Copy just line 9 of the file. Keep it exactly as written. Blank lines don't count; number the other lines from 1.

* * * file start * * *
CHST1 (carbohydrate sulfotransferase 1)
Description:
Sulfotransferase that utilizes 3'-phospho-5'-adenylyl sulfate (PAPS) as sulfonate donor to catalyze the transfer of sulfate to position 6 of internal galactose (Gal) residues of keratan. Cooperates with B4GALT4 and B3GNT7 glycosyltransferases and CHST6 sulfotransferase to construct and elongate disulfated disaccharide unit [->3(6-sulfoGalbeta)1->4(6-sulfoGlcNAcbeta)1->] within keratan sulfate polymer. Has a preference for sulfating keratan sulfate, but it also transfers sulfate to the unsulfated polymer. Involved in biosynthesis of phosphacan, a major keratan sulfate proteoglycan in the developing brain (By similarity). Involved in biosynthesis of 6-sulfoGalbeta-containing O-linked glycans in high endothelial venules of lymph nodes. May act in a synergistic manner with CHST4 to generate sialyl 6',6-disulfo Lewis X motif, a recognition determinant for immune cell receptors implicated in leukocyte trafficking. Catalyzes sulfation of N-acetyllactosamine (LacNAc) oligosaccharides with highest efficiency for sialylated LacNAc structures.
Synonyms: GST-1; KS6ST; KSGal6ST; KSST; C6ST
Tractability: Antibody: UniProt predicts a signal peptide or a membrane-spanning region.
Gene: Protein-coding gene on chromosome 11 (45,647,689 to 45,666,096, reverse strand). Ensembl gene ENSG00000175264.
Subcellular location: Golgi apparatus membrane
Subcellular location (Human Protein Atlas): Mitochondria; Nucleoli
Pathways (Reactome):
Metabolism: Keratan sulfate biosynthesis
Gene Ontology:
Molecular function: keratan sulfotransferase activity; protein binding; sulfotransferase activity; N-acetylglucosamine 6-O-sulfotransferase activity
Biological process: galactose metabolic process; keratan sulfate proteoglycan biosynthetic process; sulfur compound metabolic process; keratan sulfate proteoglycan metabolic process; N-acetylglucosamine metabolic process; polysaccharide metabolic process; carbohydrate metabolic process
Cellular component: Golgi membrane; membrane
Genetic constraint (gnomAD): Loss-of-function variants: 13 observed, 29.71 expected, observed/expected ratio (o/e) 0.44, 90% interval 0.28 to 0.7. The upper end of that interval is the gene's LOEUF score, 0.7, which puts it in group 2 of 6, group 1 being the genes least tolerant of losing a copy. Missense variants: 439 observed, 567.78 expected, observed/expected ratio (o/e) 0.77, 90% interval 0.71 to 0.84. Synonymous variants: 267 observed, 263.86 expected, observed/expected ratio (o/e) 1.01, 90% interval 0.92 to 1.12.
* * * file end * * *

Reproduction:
Pathways (Reactome):